- The Utility of Text Message Reminders for Acne Patients: A Pilot Study. [Journal Article]
- AJAm J Clin Dermatol 2016 Nov 16
- CONCLUSIONS: Small sample size of the patient population.Patients find this approach acceptable and helpful, and it is a viable method for counseling patients. Based on our results, for future randomized controlled studies, we suggest maximizing messaging during the first month of therapy.
- Acknowledgement to Referees. [Journal Article]
- AJAm J Clin Dermatol 2016; 17(6):553-556
- Is There a Role for Opportunistic Infection Prophylaxis in Pemphigus? An Expert Survey. [Journal Article]
- AJAm J Clin Dermatol 2016 Nov 08
- CONCLUSIONS: Substantial disparities exist in approaches to OIP for patients with pemphigus, including the decision to treat, type of treatment, and risk stratification among pemphigus experts.
- Body Region Involvement and Quality of Life in Psoriasis: Analysis of a Randomized Controlled Trial of Adalimumab. [Journal Article]
- AJAm J Clin Dermatol 2016; 17(6):691-699
- CONCLUSIONS: The study was a post hoc analysis.Adalimumab treatment resulted in statistically significant and clinically meaningful improvements in disease severity and QoL. QoL improvements were associated with PASI responses in all body regions.
- Topical Treatment of Facial Seborrheic Dermatitis: A Systematic Review. [Review]
- AJAm J Clin Dermatol 2016 Nov 02
- CONCLUSIONS: Promiseb(®), desonide, mometasone furoate, and pimecrolimus were found to be effective topical treatments for facial SD, as they had the lowest recurrence rate, highest clearance rate, and the lowest severity scores (e.g., erythema, scaling, and pruritus), respectively. Ciclopirox olamine, ketoconazole, lithium (gluconate and succinate), and tacrolimus are also strongly recommended (level A recommendations) topical treatments for facial SD, as they are consistently effective across high-quality trials (randomized controlled trials).
- Medical Malpractice in Dermatology-Part II: What To Do Once You Have Been Served with a Lawsuit. [Journal Article]
- AJAm J Clin Dermatol 2016; 17(6):601-607
- Facing a malpractice lawsuit can be a daunting and traumatic experience for healthcare practitioners, with most clinicians naïve to the legal landscape. It is crucial for physicians to know and under...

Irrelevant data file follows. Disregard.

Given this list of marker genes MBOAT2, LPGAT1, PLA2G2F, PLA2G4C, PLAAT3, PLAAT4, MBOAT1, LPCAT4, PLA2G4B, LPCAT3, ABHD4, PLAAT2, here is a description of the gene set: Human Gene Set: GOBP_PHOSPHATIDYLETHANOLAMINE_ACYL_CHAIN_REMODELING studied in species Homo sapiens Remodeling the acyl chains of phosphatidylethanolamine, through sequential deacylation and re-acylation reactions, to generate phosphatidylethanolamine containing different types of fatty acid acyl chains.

Facing a malpractice lawsuit can be a daunting and traumatic experience for healthcare practitioners, with most clinicians naïve to the legal landscape. It is crucial for physicians to know and understand the malpractice system and his or her role once challenged with litigation. We present part II of a two-part series addressing the most common medicolegal questions that cause a great deal of anxiety. Part I focused upon risk-management strategies and prevention of malpractice lawsuits, whereas part II provides helpful suggestions and guidance for the physician who has been served with a lawsuit complaint. Herein, we address the best approach concerning what to do and what not to do after receipt of a legal claim, during the deposition, and during the trial phases. We also discuss routine concerns that may arise during the development of the case, including the personal, financial, and career implications of a malpractice lawsuit and how these can be best managed. The defense strategies discussed in this paper are not a guide separate from legal representation to winning a lawsuit, but may help physicians prepare for and cope with a medical malpractice lawsuit. This article is written from a US perspective, and therefore not all of the statements made herein will be applicable in other countries. Within the USA, medical practitioners must be familiar with their own state and local laws and should consult with their own legal counsel to obtain advice about specific questions.